You don’t have to praise every little thing. Complimenting a child for going to the bathroom alone is only appropriate during the practice period or because something was particularly challenging. However, if your child has been doing it on their own for a year, it is not absolutely necessary. It would probably even surprise your child. 

Praise should be something special. 

Praise in a timely manner

The younger your child is, the more immediate the praise should be. If there is too much time between your child’s performance and the praise, it will have significantly less impact. Young children can then no longer relate. For them, it is not a sense of achievement.

Give praise in an age-appropriate way

Of course, your child should also understand the praise. The choice of words should therefore be adapted to the age of your child.

Meet at an equal eye level and with closeness

Put yourself at your child’s eye level and be right next to your child when you praise them. So, you can be sure that you have your child’s full attention.

Why is praise important for your child?

Praise shows our children our appreciation. It has a motivating effect and thus increases motivation and ambition to achieve a set goal.

Praise also increases focus on the task. Praise acts as a motivator. However, as an external motivator. So, the motivation comes from outside, from someone else. But dealing with a task or a goal can also generate interest.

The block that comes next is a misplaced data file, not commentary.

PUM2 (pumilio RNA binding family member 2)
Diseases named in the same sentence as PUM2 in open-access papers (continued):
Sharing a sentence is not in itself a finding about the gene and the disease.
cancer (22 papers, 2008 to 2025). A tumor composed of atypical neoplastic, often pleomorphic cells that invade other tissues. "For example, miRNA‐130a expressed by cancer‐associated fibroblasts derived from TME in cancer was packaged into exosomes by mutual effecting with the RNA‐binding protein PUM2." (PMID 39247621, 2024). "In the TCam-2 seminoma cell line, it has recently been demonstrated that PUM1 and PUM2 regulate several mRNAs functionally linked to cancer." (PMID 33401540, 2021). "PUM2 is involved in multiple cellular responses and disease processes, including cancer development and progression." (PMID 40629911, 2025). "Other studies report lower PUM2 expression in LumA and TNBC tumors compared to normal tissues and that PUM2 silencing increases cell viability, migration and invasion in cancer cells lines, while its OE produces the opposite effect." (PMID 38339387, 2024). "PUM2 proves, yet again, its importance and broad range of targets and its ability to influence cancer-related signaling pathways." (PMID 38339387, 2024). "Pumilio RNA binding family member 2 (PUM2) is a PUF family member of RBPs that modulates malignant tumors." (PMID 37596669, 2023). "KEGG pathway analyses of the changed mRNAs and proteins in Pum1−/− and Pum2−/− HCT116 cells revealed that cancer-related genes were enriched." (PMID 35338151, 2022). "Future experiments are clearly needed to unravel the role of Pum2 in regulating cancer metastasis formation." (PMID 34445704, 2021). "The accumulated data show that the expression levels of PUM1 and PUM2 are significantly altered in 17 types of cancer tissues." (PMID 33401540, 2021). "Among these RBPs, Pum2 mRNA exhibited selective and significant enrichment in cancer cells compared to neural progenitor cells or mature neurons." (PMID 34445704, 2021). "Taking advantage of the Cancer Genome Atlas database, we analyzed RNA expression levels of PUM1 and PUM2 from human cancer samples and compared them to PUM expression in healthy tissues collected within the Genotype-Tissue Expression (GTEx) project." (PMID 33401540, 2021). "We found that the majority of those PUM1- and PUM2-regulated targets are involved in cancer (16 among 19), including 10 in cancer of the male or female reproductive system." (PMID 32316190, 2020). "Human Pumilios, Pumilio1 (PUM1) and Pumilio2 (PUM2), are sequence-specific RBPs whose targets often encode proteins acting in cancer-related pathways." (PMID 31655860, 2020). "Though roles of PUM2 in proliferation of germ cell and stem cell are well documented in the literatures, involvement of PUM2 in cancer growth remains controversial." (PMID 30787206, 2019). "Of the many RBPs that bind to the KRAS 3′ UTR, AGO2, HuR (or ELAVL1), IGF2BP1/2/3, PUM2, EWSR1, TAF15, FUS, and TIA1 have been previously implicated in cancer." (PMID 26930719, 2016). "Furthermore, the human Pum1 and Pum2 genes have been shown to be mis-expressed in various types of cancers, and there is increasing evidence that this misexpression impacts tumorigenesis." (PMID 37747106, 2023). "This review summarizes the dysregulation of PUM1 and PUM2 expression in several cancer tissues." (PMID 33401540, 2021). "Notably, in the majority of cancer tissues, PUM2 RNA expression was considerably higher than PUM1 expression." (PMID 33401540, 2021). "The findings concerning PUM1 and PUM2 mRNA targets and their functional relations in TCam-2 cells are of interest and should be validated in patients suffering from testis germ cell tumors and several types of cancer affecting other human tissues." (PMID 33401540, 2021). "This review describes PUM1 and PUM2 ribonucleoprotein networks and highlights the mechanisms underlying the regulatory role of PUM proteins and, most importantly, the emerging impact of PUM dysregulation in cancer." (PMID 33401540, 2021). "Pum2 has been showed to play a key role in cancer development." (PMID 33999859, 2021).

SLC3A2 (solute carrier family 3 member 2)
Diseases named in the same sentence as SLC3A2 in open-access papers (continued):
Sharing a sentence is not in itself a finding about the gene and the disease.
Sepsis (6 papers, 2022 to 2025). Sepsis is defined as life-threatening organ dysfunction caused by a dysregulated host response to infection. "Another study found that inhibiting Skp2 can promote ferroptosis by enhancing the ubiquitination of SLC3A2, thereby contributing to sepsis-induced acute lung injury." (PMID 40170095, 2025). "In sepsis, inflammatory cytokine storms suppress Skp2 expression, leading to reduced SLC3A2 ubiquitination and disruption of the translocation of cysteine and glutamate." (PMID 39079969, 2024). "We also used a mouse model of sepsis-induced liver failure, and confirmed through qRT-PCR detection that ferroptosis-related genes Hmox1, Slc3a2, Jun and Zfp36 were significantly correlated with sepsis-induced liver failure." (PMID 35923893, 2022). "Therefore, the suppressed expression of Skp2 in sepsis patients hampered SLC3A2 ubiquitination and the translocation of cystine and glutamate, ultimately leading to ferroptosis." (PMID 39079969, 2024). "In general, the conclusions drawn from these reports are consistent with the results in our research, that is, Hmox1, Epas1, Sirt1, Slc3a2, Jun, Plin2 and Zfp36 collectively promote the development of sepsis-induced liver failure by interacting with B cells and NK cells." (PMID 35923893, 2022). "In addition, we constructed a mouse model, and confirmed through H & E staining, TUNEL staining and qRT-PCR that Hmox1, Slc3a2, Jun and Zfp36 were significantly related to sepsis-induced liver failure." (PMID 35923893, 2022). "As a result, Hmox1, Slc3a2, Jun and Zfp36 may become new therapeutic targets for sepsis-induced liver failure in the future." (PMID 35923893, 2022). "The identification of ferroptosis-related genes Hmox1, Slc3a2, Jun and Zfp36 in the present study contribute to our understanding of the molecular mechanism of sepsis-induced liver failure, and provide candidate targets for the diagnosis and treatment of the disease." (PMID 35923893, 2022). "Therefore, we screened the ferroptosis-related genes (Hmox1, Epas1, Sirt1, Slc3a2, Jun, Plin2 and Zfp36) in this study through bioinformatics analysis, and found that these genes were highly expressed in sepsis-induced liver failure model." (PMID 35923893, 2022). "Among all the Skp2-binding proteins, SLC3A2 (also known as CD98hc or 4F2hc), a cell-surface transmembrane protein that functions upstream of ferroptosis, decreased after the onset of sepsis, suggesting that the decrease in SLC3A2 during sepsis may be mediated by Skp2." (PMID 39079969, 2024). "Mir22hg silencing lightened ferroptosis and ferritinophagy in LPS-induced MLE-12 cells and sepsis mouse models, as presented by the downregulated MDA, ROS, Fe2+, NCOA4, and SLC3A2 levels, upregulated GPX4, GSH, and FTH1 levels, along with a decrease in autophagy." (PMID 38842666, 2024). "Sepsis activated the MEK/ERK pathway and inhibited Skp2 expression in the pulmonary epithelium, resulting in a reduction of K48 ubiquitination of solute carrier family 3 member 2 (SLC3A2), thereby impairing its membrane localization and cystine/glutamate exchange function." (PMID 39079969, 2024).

In any case, praise strengthens your child’s self-esteem and self-confidence. Through informative praise, our children learn what they are good at, but also what they are less good at. You learn to assess yourself better.

In addition, the right praise naturally has a positive effect on your relationship and thus on the bond with your child.

Should you always praise children?

No, definitely not. Praise is good, but if it’s used constantly and for everything, even praise will be ineffective. Your child then no longer realizes it and does not really perceive it. And certainly not as recognition for a special achievement. Too much praise can even have a negative effect.

In this way, your child learns to assess his own actions correctly. If mom always says that everything is outstanding, that’s the way it is. Your child also needs to learn to deal with frustration. Your child should also learn to deal with the fact that they can do something without always being praised from outside. That increases ambition. If you want to strengthen your child’s ambition, then this article will tell you how to do it.